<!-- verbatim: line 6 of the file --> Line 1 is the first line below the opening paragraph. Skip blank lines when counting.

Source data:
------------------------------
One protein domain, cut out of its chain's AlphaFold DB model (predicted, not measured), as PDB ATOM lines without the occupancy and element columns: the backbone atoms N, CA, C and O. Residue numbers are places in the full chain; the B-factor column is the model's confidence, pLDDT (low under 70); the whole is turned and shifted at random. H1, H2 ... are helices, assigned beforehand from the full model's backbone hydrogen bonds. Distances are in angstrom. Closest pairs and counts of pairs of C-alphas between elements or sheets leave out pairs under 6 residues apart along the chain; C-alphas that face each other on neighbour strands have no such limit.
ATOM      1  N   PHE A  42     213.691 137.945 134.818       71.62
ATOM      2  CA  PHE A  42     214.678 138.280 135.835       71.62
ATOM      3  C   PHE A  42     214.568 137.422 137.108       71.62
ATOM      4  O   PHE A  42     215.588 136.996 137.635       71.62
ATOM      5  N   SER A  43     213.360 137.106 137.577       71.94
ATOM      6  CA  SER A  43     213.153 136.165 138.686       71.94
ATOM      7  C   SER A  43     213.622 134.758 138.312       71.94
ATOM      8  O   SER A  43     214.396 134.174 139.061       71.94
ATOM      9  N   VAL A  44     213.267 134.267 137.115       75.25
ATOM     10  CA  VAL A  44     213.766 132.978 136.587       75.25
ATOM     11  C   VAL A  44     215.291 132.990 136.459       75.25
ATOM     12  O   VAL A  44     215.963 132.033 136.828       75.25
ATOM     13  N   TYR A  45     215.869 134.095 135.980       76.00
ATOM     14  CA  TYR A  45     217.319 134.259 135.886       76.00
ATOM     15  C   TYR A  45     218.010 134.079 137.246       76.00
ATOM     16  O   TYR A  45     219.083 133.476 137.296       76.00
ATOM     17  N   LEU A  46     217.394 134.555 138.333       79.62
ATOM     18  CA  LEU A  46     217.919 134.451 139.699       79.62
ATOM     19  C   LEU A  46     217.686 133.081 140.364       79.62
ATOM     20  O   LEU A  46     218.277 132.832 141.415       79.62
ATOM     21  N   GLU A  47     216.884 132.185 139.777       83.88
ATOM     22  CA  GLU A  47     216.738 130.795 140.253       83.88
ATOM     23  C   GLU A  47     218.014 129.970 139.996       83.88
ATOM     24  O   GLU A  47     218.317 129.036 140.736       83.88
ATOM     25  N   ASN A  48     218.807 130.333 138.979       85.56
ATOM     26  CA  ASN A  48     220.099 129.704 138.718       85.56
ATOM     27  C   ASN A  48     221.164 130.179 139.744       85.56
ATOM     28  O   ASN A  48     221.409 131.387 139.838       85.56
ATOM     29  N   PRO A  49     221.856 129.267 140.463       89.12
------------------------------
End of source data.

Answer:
ATOM      6  CA  SER A  43     213.153 136.165 138.686       71.94